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Planners say ‘diverging diamond’ will ease Arundel Mills woes

Traffic planners have prescribed a novel decongestant for one clogged intersection near the Arundel Mills shopping mall, which is certain to grow even busier with the addition of a casino next year.

Motorists may call it driving on the wrong side of the road. But in industry parlance, it’s a diverging diamond intersection. And it’s all the rage.

“One of the biggest capacity constraints at an intersection is left turns [across traffic]. We’ve eliminated those conflicts,” said Wes Guckert, president of The Traffic Group Inc.

The White Marsh firm created the new look for the intersection where Arundel Mills Boulevard passes over the Baltimore-Washington Parkway, Maryland 295. Its plan abandons the dumbbell-shaped configuration in which drivers navigate a pair of roundabouts to move from one road to the other.

Instead, the boulevard’s lanes would be flip-flopped on the overpass, with drivers traveling in the lanes on their left, rather than their right. The crossover on the east side of the 295 would be controlled with a traffic light.

The result, Guckert said, will be drivers heading west on the boulevard able to swing north or south on 295 without dodging oncoming traffic to make left turns or snaking through traffic circles. And drivers coming south on 295 will be able to head east on Arundel Mills Boulevard by traveling through a single traffic light instead of two traffic circles.

A light at the top of the ramp taking northbound 295 traffic east on the boulevard would eliminate the need for drivers to cut across three lanes of traffic to take a left at a nearby intersection.

A State Highway Administration spokesman confirmed last week that state planners had received the proposal, but could not determine if it had been approved. State offices were closed Friday and Monday.

Guckert said the diverging diamond system can increase capacity by 30 or 40 percent and would be faster than conventional intersections, where traffic lights with phases for left turns increase wait times.

A Federal Highway Administration analysis of the diverging diamond concept found it leads to “less delays, fewer stops, reduced stop times, and shorter queue lengths compared to the conventional design.” The administration wrote the interchanges work especially well in areas where space is tight and the work needs to be done quickly.

Guckert said the new traffic pattern, the first of its kind in Maryland, could be ready by the time the casino is scheduled to open in 2012. Asked about the driving public’s reaction to driving on the wrong side of the road, Guckert answered “that’s what they said about roundabouts.”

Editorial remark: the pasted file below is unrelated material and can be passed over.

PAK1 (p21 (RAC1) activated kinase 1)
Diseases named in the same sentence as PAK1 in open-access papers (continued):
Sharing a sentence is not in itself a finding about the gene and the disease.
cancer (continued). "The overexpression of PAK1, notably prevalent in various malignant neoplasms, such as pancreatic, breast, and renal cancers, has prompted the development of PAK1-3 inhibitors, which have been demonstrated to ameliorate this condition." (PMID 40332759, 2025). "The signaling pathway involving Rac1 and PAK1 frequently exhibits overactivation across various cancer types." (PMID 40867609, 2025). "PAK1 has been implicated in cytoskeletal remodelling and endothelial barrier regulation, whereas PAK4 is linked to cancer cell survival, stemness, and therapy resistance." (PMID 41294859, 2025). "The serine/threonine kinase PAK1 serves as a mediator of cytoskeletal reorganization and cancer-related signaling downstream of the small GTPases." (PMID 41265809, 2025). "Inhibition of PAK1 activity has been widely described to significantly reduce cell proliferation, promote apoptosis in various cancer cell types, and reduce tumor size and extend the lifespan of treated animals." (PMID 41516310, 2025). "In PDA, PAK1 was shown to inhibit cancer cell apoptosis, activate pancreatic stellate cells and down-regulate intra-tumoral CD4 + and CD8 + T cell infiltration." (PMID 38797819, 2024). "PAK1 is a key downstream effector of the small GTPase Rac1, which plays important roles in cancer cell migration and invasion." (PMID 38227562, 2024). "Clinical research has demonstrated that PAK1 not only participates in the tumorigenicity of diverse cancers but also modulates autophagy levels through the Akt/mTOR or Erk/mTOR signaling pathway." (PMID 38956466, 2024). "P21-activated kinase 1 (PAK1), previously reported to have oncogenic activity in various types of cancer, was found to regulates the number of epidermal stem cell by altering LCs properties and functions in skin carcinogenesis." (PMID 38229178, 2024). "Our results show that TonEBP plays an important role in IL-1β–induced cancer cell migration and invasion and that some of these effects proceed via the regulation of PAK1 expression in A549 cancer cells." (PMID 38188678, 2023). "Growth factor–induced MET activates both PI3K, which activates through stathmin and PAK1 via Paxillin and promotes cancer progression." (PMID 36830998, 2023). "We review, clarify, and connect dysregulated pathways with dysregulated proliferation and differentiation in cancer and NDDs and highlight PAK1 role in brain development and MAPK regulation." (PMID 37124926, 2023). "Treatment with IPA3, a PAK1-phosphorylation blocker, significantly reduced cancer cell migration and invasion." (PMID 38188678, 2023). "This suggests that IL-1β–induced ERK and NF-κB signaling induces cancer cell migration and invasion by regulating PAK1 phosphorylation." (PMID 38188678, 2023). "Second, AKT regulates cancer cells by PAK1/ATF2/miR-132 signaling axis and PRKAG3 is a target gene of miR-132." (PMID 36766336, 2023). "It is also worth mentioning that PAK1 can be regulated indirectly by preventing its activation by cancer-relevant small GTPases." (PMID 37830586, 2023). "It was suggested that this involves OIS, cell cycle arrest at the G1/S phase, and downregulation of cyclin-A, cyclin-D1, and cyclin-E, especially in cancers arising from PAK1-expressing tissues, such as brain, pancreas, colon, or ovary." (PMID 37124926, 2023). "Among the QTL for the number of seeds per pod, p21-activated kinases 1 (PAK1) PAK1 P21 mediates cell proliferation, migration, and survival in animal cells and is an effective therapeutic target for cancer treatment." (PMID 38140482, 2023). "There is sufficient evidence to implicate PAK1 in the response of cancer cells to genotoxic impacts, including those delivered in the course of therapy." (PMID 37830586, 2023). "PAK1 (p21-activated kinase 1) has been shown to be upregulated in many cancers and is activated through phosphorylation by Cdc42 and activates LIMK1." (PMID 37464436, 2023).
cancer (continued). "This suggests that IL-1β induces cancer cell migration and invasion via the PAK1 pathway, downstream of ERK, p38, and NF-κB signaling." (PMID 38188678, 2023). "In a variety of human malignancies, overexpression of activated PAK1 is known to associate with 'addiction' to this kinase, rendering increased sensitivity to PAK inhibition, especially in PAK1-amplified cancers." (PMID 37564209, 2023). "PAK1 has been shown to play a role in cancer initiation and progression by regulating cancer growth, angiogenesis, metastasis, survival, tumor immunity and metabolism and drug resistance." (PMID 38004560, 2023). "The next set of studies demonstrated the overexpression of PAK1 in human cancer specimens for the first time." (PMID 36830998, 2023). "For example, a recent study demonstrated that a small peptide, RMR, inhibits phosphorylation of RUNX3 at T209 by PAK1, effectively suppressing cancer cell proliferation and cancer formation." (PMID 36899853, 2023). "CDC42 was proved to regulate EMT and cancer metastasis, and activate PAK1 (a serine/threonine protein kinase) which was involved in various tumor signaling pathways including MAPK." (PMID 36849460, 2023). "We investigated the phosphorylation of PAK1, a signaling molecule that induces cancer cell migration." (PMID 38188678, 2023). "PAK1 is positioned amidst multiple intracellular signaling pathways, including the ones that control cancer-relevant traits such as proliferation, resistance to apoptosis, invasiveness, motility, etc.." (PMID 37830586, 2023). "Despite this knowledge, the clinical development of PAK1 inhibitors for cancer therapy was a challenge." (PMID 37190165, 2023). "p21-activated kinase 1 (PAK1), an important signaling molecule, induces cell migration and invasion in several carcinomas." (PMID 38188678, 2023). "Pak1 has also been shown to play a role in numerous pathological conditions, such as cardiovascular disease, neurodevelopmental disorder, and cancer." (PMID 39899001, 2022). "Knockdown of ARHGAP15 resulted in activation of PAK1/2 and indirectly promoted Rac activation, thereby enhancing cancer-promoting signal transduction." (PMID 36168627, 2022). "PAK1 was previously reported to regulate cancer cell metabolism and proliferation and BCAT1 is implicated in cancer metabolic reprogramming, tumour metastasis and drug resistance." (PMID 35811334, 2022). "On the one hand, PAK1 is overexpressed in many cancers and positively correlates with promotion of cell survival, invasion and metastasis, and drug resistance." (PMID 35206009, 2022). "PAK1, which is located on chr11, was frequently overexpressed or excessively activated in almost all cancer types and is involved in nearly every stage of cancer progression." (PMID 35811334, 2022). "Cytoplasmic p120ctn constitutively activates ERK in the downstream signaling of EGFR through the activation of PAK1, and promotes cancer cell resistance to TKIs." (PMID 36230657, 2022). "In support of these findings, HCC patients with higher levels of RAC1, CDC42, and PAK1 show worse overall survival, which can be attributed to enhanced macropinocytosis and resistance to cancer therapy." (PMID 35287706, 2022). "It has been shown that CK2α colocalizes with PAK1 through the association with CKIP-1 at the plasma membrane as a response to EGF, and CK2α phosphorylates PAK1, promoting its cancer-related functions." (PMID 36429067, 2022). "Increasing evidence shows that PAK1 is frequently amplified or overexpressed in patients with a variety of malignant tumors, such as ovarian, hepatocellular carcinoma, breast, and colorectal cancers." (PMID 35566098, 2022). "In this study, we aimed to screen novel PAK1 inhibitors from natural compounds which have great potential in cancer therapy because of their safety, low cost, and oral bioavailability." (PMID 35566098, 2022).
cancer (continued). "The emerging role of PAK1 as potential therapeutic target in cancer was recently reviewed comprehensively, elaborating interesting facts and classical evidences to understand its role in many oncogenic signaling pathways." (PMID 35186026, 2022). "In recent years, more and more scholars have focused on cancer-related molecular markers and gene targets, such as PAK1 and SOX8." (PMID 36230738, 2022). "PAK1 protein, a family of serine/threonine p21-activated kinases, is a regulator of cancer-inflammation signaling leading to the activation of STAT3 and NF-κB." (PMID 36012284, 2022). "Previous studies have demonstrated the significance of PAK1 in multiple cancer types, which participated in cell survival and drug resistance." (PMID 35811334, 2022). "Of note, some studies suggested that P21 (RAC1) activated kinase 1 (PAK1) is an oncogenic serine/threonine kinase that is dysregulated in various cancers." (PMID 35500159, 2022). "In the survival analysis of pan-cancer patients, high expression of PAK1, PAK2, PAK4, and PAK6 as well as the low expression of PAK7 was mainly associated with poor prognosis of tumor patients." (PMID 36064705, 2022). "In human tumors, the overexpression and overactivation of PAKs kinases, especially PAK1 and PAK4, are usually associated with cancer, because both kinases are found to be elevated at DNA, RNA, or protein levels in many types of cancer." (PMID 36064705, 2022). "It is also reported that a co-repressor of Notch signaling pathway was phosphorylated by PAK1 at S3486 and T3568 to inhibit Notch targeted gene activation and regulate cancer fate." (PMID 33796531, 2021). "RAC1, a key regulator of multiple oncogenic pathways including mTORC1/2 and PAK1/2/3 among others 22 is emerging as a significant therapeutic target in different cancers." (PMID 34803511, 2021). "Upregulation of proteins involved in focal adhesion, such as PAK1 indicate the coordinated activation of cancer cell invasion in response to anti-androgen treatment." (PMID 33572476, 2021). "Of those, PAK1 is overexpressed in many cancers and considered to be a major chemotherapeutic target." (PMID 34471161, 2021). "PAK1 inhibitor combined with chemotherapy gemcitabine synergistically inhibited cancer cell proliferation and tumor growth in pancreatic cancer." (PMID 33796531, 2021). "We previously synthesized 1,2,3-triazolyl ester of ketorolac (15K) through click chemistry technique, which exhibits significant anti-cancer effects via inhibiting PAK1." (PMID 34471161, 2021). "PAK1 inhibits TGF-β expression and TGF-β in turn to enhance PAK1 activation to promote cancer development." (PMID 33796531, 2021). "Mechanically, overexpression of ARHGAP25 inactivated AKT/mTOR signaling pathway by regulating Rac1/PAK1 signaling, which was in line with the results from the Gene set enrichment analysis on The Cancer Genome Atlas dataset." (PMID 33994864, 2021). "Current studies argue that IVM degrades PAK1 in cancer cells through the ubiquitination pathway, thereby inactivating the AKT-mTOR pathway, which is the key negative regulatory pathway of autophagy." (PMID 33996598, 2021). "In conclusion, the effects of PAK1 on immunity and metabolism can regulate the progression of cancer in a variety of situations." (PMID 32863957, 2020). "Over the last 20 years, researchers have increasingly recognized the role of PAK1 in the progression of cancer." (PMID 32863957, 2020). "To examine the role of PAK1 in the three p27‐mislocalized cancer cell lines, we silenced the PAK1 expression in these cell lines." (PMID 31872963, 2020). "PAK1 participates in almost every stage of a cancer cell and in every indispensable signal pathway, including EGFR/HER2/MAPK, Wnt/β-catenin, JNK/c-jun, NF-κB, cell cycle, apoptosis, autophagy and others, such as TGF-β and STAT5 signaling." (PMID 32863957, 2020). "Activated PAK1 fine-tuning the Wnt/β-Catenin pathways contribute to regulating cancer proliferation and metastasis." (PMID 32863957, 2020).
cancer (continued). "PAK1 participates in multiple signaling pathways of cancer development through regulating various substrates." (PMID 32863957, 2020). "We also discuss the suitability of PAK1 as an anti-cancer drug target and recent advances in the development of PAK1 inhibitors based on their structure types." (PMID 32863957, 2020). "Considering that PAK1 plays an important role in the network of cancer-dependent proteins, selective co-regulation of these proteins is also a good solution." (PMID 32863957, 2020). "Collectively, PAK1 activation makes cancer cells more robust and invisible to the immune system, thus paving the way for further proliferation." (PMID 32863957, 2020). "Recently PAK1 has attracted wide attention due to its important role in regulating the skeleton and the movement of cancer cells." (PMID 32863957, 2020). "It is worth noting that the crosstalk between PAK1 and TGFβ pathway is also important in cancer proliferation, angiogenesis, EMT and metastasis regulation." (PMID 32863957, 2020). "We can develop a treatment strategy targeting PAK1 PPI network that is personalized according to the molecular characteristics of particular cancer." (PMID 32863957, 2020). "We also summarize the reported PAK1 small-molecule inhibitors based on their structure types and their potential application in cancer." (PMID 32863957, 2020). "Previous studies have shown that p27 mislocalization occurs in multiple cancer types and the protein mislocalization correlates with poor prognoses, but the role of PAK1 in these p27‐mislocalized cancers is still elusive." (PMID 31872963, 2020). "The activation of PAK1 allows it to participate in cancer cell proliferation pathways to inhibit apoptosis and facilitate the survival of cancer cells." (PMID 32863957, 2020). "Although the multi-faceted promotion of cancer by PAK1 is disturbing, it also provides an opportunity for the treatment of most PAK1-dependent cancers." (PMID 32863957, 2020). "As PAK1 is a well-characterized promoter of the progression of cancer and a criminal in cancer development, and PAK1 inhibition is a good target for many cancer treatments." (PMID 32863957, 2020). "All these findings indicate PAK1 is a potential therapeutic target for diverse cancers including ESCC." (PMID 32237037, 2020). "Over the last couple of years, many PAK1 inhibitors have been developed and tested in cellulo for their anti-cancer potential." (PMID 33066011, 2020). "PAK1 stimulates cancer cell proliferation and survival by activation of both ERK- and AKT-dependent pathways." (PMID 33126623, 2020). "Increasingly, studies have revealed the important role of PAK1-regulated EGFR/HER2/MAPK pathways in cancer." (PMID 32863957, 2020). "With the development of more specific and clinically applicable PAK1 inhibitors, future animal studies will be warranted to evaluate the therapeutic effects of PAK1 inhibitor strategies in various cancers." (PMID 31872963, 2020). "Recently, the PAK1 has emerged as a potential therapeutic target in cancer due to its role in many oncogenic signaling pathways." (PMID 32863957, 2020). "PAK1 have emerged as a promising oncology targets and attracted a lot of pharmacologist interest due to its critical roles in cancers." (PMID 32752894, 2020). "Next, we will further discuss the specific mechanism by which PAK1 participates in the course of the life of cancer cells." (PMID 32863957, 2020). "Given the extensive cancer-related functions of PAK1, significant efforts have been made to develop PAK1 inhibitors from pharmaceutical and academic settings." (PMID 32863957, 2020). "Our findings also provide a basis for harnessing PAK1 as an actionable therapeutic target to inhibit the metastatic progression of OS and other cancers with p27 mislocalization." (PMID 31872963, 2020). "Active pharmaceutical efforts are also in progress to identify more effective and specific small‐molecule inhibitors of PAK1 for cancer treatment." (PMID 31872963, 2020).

“You follow the lines. Really there are no decisions to make, other than following the road,” he said. “The roundabout takes a whole lot more decision making on the part of the driver — when to enter, when to exit, who has right of way.”

Like roundabouts, the diverging diamond is a European import. The Missouri Department of Transportation opened the country’s first such interchange in 2009 in Springfield. MoDOT has since opened two more and has plans for others.

Guckert said he knows of five in operation around the country, and 14 more in the works.

“They’re definitely alleviating traffic jams and reducing the risk for drivers as well,” said Jorma Duran, a spokesman for the Missouri Department of Transportation. “It removes where you’re trying to turn across traffic and dart between cars.”

The department credits the diverging diamond pattern with reducing accidents at the Springfield interchange by 53 percent and eliminating traffic backups that stretched for two to three miles beyond drivers trying to make left turns.

The intersections are cheaper, too. The state’s third, in suburban St. Louis, cost $10 million, whereas a more traditional single point intersection would have set them back $13 million more. The Missouri department, the source of diverging diamond gospel in this country, has fielded calls on the topic from 36 states and one in Australia.

The St. Louis interchange’s project director, Lee Hillner, said it took motorists a little while to get used to the idea, but now traffic flows smoothly, with 83 percent of drivers reporting fewer delays than before.

“It’s really easy to drive,” he said. “When you look at it on a piece of paper, from above, it looks like a pretzel. But when you’re driving it, you just follow the road.”